We refreshed the Linux beta on Adobe Labs this evening, so please download and continue banging on it. The current build is 22.214.171.124.
Update! A more comprehensive list (vs the Labs release notes) of bug fixes from Tinic.
Brightcove launched a new full-screen enabled version of its Flash video player today. The site uses Express Install to update visitors, which kicks in when you go into full-screen mode.
Flash Player 9 Update (126.96.36.199) for Win and Mac is out! We released the update today and it is now available on the Flash Player Download Center. Just to recap what’s new in this update, 188.8.131.52 includes full-screen mode, Windows Vista support, and bug fixes. If you want to see some cool full-screen demos from the community, or have some of your own to add, visit the Adobe Labs wiki. This release also includes security enhancements for Security Bulletin APSB06-018.
If you installed the beta, it would be best to uninstall Flash Player before installing the release version to ensure you don’t run into any issues.
The Linux player is still available in beta on Adobe Labs. The feedback has been great, bugs have been filed, and the team thanks you 😉 I’ll let you know when the beta is refreshed with a new build.
A few more bits, to answer people’s questions:
Where are the debug players for the 184.108.40.206 release?
Historically, the debug and standalone players only shipped with the tool. But, with our dot and security releases we don’t always have a full tool update — instead we have been providing player “updaters” through the Flash Player support downloads page. There are updated 220.127.116.11 debug players to address the security vulnerability.
Where is the Universal Binary debug or standalone player?
We haven’t released the UB debug or standalone players yet. Since it is a new component and there aren’t tools that currently ship with these players it is on a slightly different release schedule. I’ll post when they do become available, and most likely they will also be made available on the support downloads page for developers.
Why don’t we use Express Install on the player download center on Adobe.com?
We do use it for our content, such as the Studio Experience and the Flash 10 year promo, and we have definitely discussed implementing it for the player download center. Right now, we are in the middle of a project to update the backend that drives the download center to improve the infrastructure. Changing things on the old infrastructure would end up being somewhat of a “throw away” effort, so I’d like to wait until we have the new infrastructure in place before rolling it out.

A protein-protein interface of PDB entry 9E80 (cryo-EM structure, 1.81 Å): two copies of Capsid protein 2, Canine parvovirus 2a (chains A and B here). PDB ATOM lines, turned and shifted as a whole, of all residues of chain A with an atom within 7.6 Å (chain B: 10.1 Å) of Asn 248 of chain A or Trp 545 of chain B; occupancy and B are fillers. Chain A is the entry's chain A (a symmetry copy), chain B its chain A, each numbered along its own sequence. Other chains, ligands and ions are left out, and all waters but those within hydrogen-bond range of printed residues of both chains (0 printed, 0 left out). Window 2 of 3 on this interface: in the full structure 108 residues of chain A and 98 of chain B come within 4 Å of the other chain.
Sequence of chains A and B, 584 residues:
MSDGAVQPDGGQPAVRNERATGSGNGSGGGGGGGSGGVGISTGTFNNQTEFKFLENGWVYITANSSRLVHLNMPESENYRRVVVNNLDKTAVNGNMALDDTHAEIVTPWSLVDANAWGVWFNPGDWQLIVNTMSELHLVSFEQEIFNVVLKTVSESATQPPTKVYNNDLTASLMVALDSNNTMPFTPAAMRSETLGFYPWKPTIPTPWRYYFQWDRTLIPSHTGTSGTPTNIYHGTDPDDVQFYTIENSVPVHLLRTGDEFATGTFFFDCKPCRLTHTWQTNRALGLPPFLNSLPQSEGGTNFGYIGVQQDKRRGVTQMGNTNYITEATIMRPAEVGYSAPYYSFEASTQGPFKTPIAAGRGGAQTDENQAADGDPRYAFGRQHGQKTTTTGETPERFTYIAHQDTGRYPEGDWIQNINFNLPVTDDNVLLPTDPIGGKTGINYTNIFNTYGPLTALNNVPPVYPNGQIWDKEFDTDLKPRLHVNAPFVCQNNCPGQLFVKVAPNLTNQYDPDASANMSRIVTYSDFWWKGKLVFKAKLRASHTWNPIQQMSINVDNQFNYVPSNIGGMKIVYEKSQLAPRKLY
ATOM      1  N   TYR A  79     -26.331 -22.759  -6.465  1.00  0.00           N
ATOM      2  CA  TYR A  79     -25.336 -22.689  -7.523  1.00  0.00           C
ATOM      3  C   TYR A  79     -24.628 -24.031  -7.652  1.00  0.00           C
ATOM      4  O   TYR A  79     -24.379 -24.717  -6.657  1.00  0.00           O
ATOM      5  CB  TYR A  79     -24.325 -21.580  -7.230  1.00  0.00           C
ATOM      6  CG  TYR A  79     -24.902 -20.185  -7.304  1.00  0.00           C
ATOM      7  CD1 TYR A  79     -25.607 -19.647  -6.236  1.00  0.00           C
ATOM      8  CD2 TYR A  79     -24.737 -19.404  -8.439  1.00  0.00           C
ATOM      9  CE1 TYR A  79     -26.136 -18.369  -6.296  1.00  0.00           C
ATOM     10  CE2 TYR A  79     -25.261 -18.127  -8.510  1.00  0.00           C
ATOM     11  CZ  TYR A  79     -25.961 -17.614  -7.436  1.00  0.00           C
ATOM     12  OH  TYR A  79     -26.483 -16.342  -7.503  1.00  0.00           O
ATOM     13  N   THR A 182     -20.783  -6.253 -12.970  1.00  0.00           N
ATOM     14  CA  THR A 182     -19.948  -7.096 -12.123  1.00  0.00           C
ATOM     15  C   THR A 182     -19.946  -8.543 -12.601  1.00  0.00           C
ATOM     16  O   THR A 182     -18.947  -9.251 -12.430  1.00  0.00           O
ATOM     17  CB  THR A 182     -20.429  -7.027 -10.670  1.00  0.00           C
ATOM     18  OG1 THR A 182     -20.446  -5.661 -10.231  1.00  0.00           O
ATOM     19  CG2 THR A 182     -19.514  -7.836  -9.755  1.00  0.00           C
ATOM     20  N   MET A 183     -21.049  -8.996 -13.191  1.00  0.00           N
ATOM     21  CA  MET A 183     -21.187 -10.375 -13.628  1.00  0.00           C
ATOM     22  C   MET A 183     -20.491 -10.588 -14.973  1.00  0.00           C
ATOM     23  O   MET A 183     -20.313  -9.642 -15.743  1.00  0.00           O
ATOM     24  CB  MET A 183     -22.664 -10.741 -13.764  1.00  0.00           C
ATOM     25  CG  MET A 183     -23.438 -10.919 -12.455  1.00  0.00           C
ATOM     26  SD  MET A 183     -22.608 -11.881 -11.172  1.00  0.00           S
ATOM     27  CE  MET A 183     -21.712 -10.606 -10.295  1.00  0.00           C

Adobe has contributed source code from the ActionScript Virtual Machine* to a new open source project, called Tamarin, to be hosted by the Mozilla Foundation. The goal is to build a high-performance open source implementation of the ECMAScript 4th edition (ES4) language specification. The project page and source code will be immediately available as part of this announcement.
* No, Adobe is not open sourcing the Flash Player. ;-P We are contributing source code for the ActionScript Virtual Machine, the scripting language engine component within Flash Player. ActionScript 3.0 runs on the Tamarin virtual machine in Flash Player 9.
Flash Player 9 is at 35.9% penetration in the mature markets, three months after release. This is on track with the Flash Player 8 ramp up and the download rates are the same to slightly up, so you can safely use the v8 ramp up as the projection for v9.
To make a fair comparison between this stat and the first quarter after v8 released, there are two things to note:
1) The first penetration stat for v8 was closer to four months after launch because we had to re-run the December 2005 study in early January 2006 due to a data issue with the original study.
2) The Dec 2005 number from NPD is for the US. So the first v8 stat was 45.2% in the US (Dec 2005)and the first stat for v9 is 40.3% (Sept 2006) in the US. Adjusting for the actual length of time for each and +/- the margin of error, v9 is the same to slightly faster.
As a reminder, we are running the emerging markets study every other quarter and the main number we are reporting is the mature markets results. We have also decided to drop Flash Player 5 from the study, because the v5 and v6 numbers were very similar.
The jokes have been coming my way all day, so I have to post about the fact that the Academy has awarded us with a Technical Engineering Emmy Award for our Flash Video technology. Yay!
As a side note, I was in fact named after the Emmy Awards. Coincidence…or destiny…? ;-P